I’ll tell you about a big fight. I’m gonna go back to high school. A big fight. I’d never…my mom never gave me a curfew and I’ll never forget, my grandma was visiting from Minneapolis and I was in high school and my grandma’s like, “Well, what time is your curfew?” And I said, “Curfew??” You know, I don’t know what you talkin’ about.

And it was the biggest fight my mom and I ever had. The next day I flew back to Minneapolis with my grandmother. I told them I was just like, I’m getting outta here, I’m getting outta here. But Selma wasn’t a place where you can get into a lot of trouble because there wasn’t a lot going on for youth, which is sad.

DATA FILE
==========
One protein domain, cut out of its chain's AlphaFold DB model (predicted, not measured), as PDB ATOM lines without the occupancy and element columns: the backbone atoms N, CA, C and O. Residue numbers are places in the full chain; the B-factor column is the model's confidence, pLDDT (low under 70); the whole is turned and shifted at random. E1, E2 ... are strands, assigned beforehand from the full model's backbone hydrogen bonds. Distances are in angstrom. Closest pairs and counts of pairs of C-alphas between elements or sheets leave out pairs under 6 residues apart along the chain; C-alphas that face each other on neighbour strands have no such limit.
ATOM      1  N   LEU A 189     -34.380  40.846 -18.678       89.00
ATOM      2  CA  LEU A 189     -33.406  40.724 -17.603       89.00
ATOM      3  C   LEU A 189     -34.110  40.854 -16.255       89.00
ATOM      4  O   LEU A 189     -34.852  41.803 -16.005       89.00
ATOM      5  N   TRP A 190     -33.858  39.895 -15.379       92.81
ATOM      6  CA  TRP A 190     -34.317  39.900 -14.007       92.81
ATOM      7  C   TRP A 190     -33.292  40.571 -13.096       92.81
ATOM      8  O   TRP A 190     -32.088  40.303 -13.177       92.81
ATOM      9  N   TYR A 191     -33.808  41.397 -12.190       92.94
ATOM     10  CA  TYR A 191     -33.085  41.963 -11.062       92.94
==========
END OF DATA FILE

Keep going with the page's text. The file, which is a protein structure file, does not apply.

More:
It was, you know, you…the band was my outlet so Friday nights I played in the football game. I was, you know, so that was what I did. I had close girlfriends that we hung out with. We did naughty stuff like we would call people and say, “Is your refrigerator running? You better go catch it.” We would call people up on the phone.

I mean, that was the kind of prank, kind of fun stuff we did. it was bad. We would do stuff like that and ah, I learned how to skate on the sidewalk, rollerblade, not ice skate. I played marbles, which is great. You guys don’t even know what marbles are, do you. Oh, you do?

Oh, I could pop a marble. I used to…you know, Tiger’s Eye, I used to do all that stuff. Jump rope. Everything that kids do, I did. And I loved Barbie dolls. So I used to collect Barbie and Ken dolls and do that kind of stuff.